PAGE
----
Hello Cat Lover!
Today let's cover these topics:
Be Kind to Animals Week...
Most Common Pet Mistakes...
Joint Pain Remedy...
Web Sites to explore...
NEWS FOR CAT LOVERS
In honor of Be Kind to Animals Week, I'm including the
following information from American Humane Association,
the organization that started the observance in 1915.
This year, Be Kind to Animals Week is from May 4 - 10.
Focusing on children, they've been holding various contests
for the kids and will be announcing winners later this month.
In the meantime, I've summarized the basic message from the
AHA that you can share with others:
Seven ways to be kind to animals
1. Start at home - be a responsible owner. Be sure all pets
have some form of ID, such as a collar and tag, and possibly
a microchip. Get regular checkups with your vet.
2. Donate to your local shelter or humane society. This can
be money, time, or items they need. Call them to see what's
on their list.
3. Teach people close to you about kindness, especially kids.
4. Spay and neuter your own pets first, then help others less
fortunate if you can.
5. Always adopt pets from a shelter, never a pet store. If
interested in a certain breed, check the shelters first as they
usually have pure breeds on hand. If considering a breeder, be
sure to find one that cares about the animals, not just the
money. If they want to "meet you somewhere" to deliver the
pet, watch out!
6. Speak out for the animals. Be a proponent of useful
actions in your community and oppose anything that would be
7. Report abuse. Violence to animals usually accompanies
or signals abuse in that home. You might save a child's life!
For more information from the AHA, visit their
web site: www.americanhumane.org.
Interesting article from a reader (Thanks, Erin!)
Here's my "Cliff's Notes" version, if you want it
short, with my own comments:
The Most Common Mistakes Pet Owners Make
1. Impulsive Adoptions. Not a good idea to surprise someone
with a pet as a gift. What if it doesn't work out? I'll tell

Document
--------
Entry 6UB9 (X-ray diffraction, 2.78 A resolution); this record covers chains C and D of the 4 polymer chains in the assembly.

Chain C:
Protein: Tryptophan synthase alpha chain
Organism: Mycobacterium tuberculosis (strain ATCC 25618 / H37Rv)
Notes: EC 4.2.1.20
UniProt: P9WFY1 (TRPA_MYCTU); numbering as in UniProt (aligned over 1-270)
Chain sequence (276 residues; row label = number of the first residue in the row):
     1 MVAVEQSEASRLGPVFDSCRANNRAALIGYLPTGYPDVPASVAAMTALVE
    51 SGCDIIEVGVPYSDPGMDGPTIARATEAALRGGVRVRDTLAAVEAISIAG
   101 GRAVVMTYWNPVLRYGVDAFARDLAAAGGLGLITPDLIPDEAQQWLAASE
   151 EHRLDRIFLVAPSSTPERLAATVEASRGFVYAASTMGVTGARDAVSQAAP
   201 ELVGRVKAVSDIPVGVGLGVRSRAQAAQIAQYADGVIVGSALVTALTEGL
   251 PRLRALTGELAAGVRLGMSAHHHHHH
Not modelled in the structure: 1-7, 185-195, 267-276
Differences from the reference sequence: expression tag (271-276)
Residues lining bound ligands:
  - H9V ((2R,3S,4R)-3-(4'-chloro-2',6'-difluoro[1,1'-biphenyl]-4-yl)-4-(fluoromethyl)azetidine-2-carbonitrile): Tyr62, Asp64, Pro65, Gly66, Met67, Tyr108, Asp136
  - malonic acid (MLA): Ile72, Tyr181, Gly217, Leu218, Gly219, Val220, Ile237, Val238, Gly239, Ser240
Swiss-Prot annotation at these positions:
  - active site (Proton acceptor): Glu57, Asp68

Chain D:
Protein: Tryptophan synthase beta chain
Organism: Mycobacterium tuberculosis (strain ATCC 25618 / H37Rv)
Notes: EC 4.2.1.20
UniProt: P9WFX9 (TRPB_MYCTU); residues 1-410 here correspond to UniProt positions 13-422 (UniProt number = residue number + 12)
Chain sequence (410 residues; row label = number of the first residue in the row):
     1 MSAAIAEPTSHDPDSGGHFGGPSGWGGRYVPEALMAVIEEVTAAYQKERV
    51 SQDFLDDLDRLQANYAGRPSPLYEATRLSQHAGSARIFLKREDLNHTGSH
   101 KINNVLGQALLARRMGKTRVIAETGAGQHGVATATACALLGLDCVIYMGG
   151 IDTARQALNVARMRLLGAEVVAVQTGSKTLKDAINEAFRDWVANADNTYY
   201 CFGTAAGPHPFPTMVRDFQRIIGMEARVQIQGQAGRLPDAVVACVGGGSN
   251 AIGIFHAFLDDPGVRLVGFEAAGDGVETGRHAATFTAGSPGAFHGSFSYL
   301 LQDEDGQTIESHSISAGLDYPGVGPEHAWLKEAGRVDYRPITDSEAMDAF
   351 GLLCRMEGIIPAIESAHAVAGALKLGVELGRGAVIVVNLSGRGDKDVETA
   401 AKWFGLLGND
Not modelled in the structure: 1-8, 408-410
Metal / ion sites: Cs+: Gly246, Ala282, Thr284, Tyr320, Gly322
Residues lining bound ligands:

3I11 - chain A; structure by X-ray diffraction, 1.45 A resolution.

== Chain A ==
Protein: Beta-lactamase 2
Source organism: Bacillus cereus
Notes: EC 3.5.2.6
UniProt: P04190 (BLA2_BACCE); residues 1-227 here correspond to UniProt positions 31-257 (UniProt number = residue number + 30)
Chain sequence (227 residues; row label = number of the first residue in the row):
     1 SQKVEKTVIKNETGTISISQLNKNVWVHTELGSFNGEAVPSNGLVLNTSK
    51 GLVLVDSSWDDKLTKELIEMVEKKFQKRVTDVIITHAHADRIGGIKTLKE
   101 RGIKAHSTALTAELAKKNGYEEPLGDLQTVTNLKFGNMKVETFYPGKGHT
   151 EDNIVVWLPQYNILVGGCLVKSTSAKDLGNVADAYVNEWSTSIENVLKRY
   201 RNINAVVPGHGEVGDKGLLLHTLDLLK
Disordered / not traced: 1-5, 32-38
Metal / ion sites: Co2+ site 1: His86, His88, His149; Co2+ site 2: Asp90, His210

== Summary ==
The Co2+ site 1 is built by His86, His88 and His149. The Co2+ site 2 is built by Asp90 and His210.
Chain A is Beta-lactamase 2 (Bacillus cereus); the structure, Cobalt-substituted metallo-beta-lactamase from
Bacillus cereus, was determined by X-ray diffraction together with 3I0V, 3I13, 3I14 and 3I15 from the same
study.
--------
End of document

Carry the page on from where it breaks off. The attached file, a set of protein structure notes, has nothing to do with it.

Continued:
you: another shelter resident. And it happens quite often.
2. Buying from a pet store. Look for pets at shelters,
not from stores. That merely perpetuates the abusive and horrible
3. Killing with kindness. Allowing a pet free run of the
house and all the food they can eat is not kind. Pets need
boundaries and healthful diets.
4. Focusing on punishment instead of reward. Being angry and
negative harms your relationship with your pet. Reward good
5. Treating pets like people. They are NOT people. They do
not think like people. Believing that cats are getting
revenge by peeing on your pillow is a wrong assumption.
6. Not spaying or neutering. Overpopulation aside, altering
improves their health potentials and assures a longer life.
Several forms of cancer can be prevented with a neuter/spay.
7. Not supervising kids and pets. I rescued a kitten from
"death row" after it bit and scratched a toddler that was
mauling it. The parents were going to have it euthanized
for being vicious. A kitten? Vicious? Poor thing was
scared out of his head. He is now one of my affectionate
Now here's a product to think about:
This web site is very well done and does a good job of
explaining the product. While they focus mostly on dogs,
they do acknowledge that cats can benefit from the product
also. It's primarily a natural remedy for joint pain due to
arthritis, or the recovery period after an injury or surgery.
Go here to sign up for "My Paw Points," but only if you use
Fresh Step cat litter. We use it here as it seems to have
the best odor control of all the litters we've tried.
I'm collecting the Paw Points on the side of the bag so I
can send in for some nice cat products. You might want some
This is my question and answer page at my web site:
I just updated it with a cartoon I had drawn of me! I
think it turned out cute. What do you think?
If you think you'd like to get one, too, I put a button to click
on, toward the bottom of the page. The company does a swell job and
it isn't expensive, either!
A SMILE FOR YOU ;-)
Do you have any interesting stories to share about your
cats? Send them in and I'll put them here in
this newsletter. (Include your name and website
if you have one, and I'll give you a "plug" for
your website. Or, anonymous is OK, too. It's
up to you.)
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